The one trait that unites the world's politicians is their refusal to learn from their – and other people's – mistakes.
To all the lunatics in charge: keep your heads in the sand
If history has taught us anything, it's that history has taught us nothing. The one trait that unites all politicians is their refusal to learn from their - and other people's - mistakes.
From the Middle East to the US, 2011 will be remembered as the year that this folly came back to haunt them. But you wouldn't guess it by the way they continue about with their business.
Arab dictators have increasingly developed an ostrich-like tendency to ignore what is happening on the streets, to go along with their well-established penchant for cruelty and oppression.
Who would have thought back on February 10, when Hosni Mubarak gave his final, delusional televised address to the Egyptian people, that he and the ousted Tunisian leader Zine El Abidine Ben Ali would end the year looking like two of the more reasoned leaders in the region?
Consider the competition. Ali Abdullah Saleh, the Yemeni tyrant who cried wolf, promised to sign a GCC plan to step down three times only to back out at the last minute. Eventually, patience ran out and he had to walk. In Libya, the lunacy of the Qaddafis plunged the country into a savage conflict to which there could be only one outcome. Muammar Qaddafi was captured, appropriately, in a sewer - echoing Saddam Hussein's demise in Iraq - and shamefully, if not entirely inexplicably, executed by Libyan rebels.
But the clear winner of Delusional Arab Dictator 2011 must be Bashar Al Assad. His incoherent interview with Barbara Walters last week was followed on Monday by municipal elections so inconsequential they were boycotted by most opposition parties.
Such stupidity is not reserved to Middle Eastern politicians. In the United States, the Republican Party race is the gift that just keeps giving. Herman Cain was confused about which side Barack Obama was on in the Libyan civil war ("Do I agree with saying that Qaddafi should go?") but incredibly, was sure that he would have done a better job; Rick Perry ("Oops") was confused about which one of three federal agencies he would shut down; and Michele Bachmann ("kids need jobs") was just confused.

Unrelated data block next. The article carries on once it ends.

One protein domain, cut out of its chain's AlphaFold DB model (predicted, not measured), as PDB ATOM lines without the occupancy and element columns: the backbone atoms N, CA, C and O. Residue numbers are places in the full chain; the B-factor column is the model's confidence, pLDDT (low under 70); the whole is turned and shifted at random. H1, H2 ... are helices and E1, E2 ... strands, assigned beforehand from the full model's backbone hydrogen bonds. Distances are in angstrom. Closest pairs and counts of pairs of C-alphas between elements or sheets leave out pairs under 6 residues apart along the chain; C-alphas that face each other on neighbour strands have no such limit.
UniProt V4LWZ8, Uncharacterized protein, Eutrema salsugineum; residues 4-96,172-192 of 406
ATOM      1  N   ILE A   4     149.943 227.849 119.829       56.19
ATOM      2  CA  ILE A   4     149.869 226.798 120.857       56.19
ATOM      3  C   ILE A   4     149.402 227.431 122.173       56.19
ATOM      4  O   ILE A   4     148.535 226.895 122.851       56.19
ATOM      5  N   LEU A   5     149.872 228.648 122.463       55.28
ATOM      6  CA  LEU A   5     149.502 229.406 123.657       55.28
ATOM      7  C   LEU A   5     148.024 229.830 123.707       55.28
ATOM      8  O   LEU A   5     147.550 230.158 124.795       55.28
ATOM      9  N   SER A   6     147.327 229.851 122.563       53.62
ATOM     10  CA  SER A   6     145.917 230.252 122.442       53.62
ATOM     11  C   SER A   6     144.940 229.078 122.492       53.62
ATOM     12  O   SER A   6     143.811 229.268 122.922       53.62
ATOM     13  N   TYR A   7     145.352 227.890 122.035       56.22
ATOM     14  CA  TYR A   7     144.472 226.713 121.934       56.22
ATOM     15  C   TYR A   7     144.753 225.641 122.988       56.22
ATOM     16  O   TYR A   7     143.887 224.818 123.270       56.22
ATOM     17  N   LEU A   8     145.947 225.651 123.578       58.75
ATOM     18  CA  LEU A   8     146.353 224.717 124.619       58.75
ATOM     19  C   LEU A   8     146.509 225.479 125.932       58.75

Mr Obama, some believe, might only have to keep his eye on the teleprompter to bag another term. But even the normally cautious president - to paraphrase Sarah Palin - attempted to put lipstick on a pig on Monday by congratulating Prime Minister Nouri Al Maliki in turning Iraq into "sovereign, self-reliant and democratic" country.
Still, nothing could compare to former House Speaker Newt Gingrich's pandering comments to the Jewish lobby. His preposterous claim that Palestinians are "an invented race" has been mistakenly put down to ignorance alone. It is in fact an eloquent summation of the depths to which sycophantic GOP politicians are willing to stoop in their desire to get the all-important Jewish lobby behind them.
The unwavering support by US politicians is certainly not replicated by Israel, which must be galling for the American people, including Jewish Americans, at a time their country is going through difficult times. But they too are no longer fooled, as the "Occupy" movements have shown.
Egypt was not like Tunisia, analysts told us earlier this year. And Libya was not Egypt. Syria cannot be treated like Libya. And all are different from Yemen and Bahrain. The riots in Britain bore no resemblance to the Arab uprisings, or even to protests in Greece or Spain. And the Occupy movements in the US are nothing but a fad and not to be likened to genuine revolutions.
These tiresome lines may be true but ignore the simple, inescapable fact that there is still a common, existential thread running through all the protests: the people on the streets no longer trust their governments.
For years, governments took their people for granted; the madness of 2011 has put an end to that. The lunatics, it turns out, have been in charge of the asylum all along.
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